There are many other firewalls that are either on fire or ready to burst into flames:
1. There is supposed to be a firewall between bankers and bank robbers. And yet if you watched the goings-on around the 2008 financial meltdown and thereafter, it was noticeable that the “banksters” both ran the banks and robbed the banks—both their clients and the government. They used the crisis as an opportunity to put themselves in a position to threaten the entirety of global finance with instant destruction should their conditions not be met.
2. There used to be a firewall between doctors and drug companies: the drug companies supplied the drugs and the doctors prescribed the drugs with the interests of their patients in mind. But that firewall is gone: doctors routinely receive a wide variety of incentives from drug companies to simply push the drugs to their patients. One result of this is that millions of people have been made into heroin addicts: the doctors get them hooked, and then once the prescriptions run out the addicts shift to the cheaper heroin. On that note…
3. There used to be a firewall between the government (which enforced anti-drug laws) and the drug dealers (which violated them). Now the US government is the biggest drug pusher of them all, overseeing the production of most of the world’s heroin as part of its occupation of Afghanistan. As a result of their effort, every 10th Afghani is now a drug addict. This business is quite profitable and has the additional benefit of decimating the US population through drug overdoses, obviating the need to find ways to employ it.
4. There used to be a firewall between the terrorists and those tasked with fighting terrorism, but this is no longer the case. ISIS—which is, thankfully, close to being wiped out in Syria and Iraq, but popping up in other places—was largely a US creation and armed with US weapons. Terrorist organizations in Afghanistan and in many other places are supplied from US military bases. Terrorist attacks on US soil have a strange tendency to feature perpetrators well-known to the FBI and are often specially coached for the attack by FBI agents. Meanwhile in the Ukraine (which is now a US protectorate) there is an ongoing topsy-turvy “anti-terrorist operation” in which “terrorist” Ukrainian troops shell residential districts wherein civilian “anti-terrorists” apparently reside.
5. There used to be a firewall between the US government and other governments; other governments’ agents couldn’t just walk in through the front door and tell the US government what to do. But now it turns out that the favors of the US government have been bid out in all sorts of ways: shady political donations and outright bribes have flooded in from around the world, making a joke of the principle that the government serves its people. A particularly egregious case is Israel: it is often hard to see much daylight between US and Israeli policies, with Israel in control of the agenda. Those who make too much of this fact are accused of anti-Semitism. (The term “Semitism” is a curious one: neither a racial nor an ethnographic term, it relates to a mythical character named Shem who, according to legend, lived sometime after Yahweh’s six-day stint at creationism.)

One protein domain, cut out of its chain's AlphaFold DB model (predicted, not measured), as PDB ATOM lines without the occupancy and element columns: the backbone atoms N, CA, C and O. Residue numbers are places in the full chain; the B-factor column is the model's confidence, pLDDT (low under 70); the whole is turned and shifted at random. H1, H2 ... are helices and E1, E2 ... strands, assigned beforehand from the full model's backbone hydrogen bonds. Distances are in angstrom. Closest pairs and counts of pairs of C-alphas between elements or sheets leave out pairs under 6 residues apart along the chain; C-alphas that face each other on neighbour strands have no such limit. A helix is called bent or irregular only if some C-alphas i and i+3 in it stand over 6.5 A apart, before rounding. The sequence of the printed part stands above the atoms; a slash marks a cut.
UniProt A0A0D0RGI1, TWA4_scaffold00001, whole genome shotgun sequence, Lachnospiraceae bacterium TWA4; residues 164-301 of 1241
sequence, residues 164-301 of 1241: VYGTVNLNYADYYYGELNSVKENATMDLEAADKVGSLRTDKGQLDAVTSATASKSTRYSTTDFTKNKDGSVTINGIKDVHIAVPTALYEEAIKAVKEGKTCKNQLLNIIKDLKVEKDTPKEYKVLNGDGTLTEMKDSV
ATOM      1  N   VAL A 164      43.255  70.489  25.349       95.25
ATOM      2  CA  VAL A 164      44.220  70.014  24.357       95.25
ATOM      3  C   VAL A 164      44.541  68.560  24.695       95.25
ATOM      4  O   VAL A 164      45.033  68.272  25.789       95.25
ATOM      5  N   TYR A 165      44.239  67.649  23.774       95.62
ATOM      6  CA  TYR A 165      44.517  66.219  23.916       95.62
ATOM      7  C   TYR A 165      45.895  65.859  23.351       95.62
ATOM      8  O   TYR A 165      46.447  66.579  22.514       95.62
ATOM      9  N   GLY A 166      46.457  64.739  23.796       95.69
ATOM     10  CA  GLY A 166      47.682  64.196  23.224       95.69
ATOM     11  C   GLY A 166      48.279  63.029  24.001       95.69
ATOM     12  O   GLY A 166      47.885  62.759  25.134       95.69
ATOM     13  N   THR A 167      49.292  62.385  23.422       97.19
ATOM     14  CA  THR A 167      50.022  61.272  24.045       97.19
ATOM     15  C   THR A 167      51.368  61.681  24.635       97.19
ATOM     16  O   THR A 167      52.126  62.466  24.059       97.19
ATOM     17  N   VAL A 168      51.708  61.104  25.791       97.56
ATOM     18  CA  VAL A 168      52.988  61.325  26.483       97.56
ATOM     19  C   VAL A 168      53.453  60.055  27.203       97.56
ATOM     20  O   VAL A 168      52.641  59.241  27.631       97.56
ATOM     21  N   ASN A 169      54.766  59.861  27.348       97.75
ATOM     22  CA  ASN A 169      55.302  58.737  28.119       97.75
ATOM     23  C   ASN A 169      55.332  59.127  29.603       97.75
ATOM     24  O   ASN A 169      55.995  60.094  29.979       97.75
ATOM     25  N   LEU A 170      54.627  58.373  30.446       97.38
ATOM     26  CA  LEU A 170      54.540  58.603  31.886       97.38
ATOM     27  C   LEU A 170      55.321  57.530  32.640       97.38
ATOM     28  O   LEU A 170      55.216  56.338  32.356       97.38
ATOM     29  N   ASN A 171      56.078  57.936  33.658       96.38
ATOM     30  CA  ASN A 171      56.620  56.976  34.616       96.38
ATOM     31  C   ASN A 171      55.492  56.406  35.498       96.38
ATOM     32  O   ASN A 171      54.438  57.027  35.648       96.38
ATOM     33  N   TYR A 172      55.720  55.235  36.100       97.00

6. Perhaps most importantly, there used to be a firewall between friend and foe. Shooting at your own side, hilariously termed “friendly fire,” used to be considered a bad thing. But although US allies around the world, whom the US is supposed to be keeping “safe,” have been rather slow to notice which of the two meanings of “safe” happens to be in play, they are now sitting up and taking notice. This is why Turkey and Saudi Arabia are now negotiating the purchase of Russian S-400 air defense systems. You see, the weapons they purchased from the US have built-in friend-or-foe identification systems which cause them to refuse to fire at US planes and missiles, rendering them useless in case the US decides to render these countries safe-as-in-harmless. But the Russian systems just say “Target acquired; whatcha wanna do with it?” And that would make these countries feel safe-as-in-protected.
With all of these firewalls on fire, the US can be said to be at war with everyone—both with itself and with the entire world. And with that there remains just one more firewall to catch fire: the one within the US which separates those who give orders from those who follow them. Once that happens, those who issue the orders will be rendered safe—safe as in “fully cooked.”